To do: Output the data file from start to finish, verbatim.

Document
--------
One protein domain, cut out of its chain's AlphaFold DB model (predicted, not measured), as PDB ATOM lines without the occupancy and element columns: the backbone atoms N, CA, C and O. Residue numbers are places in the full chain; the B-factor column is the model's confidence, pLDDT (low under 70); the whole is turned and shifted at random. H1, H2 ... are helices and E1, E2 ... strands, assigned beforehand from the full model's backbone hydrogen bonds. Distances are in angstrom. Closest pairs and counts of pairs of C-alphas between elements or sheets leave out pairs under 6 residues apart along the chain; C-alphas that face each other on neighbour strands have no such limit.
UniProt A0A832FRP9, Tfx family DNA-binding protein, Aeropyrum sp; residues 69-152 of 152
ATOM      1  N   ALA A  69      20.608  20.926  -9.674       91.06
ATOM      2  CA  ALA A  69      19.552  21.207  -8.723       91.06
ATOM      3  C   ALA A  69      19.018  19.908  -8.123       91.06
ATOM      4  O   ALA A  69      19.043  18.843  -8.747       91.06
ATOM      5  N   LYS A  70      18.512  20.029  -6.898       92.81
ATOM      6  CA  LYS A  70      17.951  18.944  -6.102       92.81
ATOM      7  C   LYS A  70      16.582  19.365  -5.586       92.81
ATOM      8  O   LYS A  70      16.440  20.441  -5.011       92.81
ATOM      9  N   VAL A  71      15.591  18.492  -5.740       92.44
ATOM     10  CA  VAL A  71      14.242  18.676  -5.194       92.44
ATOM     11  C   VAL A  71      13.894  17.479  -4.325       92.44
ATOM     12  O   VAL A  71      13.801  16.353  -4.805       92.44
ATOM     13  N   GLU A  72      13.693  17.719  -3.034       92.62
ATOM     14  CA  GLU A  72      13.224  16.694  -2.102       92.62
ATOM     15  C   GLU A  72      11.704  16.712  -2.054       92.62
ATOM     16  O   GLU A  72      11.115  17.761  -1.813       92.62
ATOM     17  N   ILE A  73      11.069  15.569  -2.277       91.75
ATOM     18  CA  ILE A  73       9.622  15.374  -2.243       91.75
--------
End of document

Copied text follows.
One protein domain, cut out of its chain's AlphaFold DB model (predicted, not measured), as PDB ATOM lines without the occupancy and element columns: the backbone atoms N, CA, C and O. Residue numbers are places in the full chain; the B-factor column is the model's confidence, pLDDT (low under 70); the whole is turned and shifted at random. H1, H2 ... are helices and E1, E2 ... strands, assigned beforehand from the full model's backbone hydrogen bonds. Distances are in angstrom. Closest pairs and counts of pairs of C-alphas between elements or sheets leave out pairs under 6 residues apart along the chain; C-alphas that face each other on neighbour strands have no such limit.
UniProt A0A832FRP9, Tfx family DNA-binding protein, Aeropyrum sp; residues 69-152 of 152
ATOM      1  N   ALA A  69      20.608  20.926  -9.674       91.06
ATOM      2  CA  ALA A  69      19.552  21.207  -8.723       91.06
ATOM      3  C   ALA A  69      19.018  19.908  -8.123       91.06
ATOM      4  O   ALA A  69      19.043  18.843  -8.747       91.06
ATOM      5  N   LYS A  70      18.512  20.029  -6.898       92.81
ATOM      6  CA  LYS A  70      17.951  18.944  -6.102       92.81
ATOM      7  C   LYS A  70      16.582  19.365  -5.586       92.81
ATOM      8  O   LYS A  70      16.440  20.441  -5.011       92.81
ATOM      9  N   VAL A  71      15.591  18.492  -5.740       92.44
ATOM     10  CA  VAL A  71      14.242  18.676  -5.194       92.44
ATOM     11  C   VAL A  71      13.894  17.479  -4.325       92.44
ATOM     12  O   VAL A  71      13.801  16.353  -4.805       92.44
ATOM     13  N   GLU A  72      13.693  17.719  -3.034       92.62
ATOM     14  CA  GLU A  72      13.224  16.694  -2.102       92.62
ATOM     15  C   GLU A  72      11.704  16.712  -2.054       92.62
ATOM     16  O   GLU A  72      11.115  17.761  -1.813       92.62
ATOM     17  N   ILE A  73      11.069  15.569  -2.277       91.75
ATOM     18  CA  ILE A  73       9.622  15.374  -2.243       91.75